Mitchell’s passing marks the first time an entire Apollo mission crew is deceased. Other missions have at least one crew member still alive as of early 2016. It also leaves seven of the 12 men who walked on the surface of another world alive.

Black folks they didn’t teach us about in school, day 5

In the last year or so I’ve learned an awful lot about just how much I never learned. My plan is to write up a short piece each day this month on an important or influential black figure from history beyond the whitewashed MLK/Rosa/Malcolm/G.W. Carver bits that we always got in school, because I think it’s important for white kids to know about things beyond themselves and it’s important for black kids to know things about themselves.

Ronald McNair

Plenty of little kids have astronauts as heroes. Neil Armstrong, John Glenn, and Sally Ride come to mind. My older brother, who is a huge nerd, once tried to fistfight me in a bar because he thought I had insulted Buzz Aldrin. Space is such a mystifying thing that it’s hard not to be enthralled by tales of the men and women who breach our atmosphere and explore it.

One name I had never heard until recently was that of Ronald McNair. McNair was one of the astronauts on the doomed Challenger launch 30 years ago, so when his name is mentioned, it’s usually in that context: as a tragic figure. But man, was he so much more than that.

McNair was the second African-American to go into space. On his first trip, he played his saxophone on board, making him quite possibly the coolest person to ever board a space shuttle.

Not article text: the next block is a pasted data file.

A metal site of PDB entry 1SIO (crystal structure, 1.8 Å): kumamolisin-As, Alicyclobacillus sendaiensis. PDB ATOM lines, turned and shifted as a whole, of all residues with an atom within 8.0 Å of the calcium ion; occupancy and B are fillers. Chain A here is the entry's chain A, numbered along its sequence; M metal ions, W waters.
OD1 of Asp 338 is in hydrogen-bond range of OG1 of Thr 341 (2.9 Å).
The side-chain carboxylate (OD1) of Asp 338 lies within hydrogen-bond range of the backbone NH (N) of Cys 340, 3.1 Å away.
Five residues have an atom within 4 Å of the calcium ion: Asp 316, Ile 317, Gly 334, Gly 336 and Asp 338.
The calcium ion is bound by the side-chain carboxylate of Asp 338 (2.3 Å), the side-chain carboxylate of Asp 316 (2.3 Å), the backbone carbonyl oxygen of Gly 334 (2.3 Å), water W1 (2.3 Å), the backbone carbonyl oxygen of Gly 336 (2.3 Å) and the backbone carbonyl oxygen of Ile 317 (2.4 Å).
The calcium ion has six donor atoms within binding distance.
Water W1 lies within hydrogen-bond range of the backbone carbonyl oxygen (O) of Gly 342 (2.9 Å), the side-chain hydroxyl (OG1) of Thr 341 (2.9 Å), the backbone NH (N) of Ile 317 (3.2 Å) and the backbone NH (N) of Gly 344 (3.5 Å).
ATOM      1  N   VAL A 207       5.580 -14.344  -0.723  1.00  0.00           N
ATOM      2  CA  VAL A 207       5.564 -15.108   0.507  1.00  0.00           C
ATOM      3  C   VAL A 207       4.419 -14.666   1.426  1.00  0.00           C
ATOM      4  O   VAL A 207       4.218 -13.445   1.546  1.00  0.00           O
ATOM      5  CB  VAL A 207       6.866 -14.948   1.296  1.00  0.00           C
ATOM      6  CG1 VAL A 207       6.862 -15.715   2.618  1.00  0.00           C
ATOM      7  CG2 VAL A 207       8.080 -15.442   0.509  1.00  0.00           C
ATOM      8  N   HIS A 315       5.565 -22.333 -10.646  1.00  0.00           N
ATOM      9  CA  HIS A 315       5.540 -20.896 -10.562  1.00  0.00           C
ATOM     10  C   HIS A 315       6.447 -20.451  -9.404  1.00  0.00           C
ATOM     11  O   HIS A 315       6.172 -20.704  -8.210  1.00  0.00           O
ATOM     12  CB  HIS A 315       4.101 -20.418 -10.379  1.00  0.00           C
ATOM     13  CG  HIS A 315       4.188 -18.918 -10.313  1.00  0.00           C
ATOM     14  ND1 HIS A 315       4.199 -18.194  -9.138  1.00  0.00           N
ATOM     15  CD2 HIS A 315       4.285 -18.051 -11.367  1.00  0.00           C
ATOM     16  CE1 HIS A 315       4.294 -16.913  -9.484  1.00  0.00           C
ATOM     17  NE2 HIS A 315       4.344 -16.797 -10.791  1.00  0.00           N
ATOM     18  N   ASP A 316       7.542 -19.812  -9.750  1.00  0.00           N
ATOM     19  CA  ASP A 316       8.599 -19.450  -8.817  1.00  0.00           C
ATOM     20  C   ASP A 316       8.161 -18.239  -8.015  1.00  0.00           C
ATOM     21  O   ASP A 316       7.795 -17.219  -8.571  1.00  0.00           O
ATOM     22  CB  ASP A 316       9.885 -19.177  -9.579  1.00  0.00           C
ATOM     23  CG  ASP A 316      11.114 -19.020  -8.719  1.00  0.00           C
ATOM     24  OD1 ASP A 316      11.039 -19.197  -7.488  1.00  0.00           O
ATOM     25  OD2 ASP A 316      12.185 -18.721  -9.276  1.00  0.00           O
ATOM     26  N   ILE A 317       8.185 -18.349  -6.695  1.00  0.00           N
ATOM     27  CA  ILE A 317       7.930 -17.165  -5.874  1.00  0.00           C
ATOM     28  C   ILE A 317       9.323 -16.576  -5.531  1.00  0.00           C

NPR’s profile of McNair from the 25th anniversary of his death goes into great detail about his refusal to let the odds dictate what he would and would not try. Perhaps no story about McNair says it better than this:

“When he was 9 years old, Ron, without my parents or myself knowing his whereabouts, decided to take a mile walk from our home down to the library,” Carl tells his friend Vernon Skipper.

The library was public, Carl says — “but not so public for black folks, when you’re talking about 1959.”

“So, as he was walking in there, all these folks were staring at him — because they were white folk only — and they were looking at him and saying, you know, ‘Who is this Negro?’

"So, he politely positioned himself in line to check out his books.

"Well, this old librarian, she says, 'This library is not for coloreds.’ He said, 'Well, I would like to check out these books.’

"She says, 'Young man, if you don’t leave this library right now, I’m gonna call the police.’

"So he just propped himself up on the counter, and sat there, and said, 'I’ll wait.’ ”

There’s now a children’s book about that incident, by the way. 

McNair graduated from North Carolina A&T and went on to MIT, where he earned his Ph.D. in physics. He applied and was accepted into the astronaut program. He had planned to teach physics at the University of South Carolina, one of the schools that had turned him down for undergrad because of his race, when he returned from the Challenger mission. 

That dream was never realized, but in its place, his family established the McNair Scholars Program, which has helped more than 60,000 disadvantaged students attend college since that tragic day. A ridiculously brave man with a ridiculously strong legacy. 

Filed under Black History Month.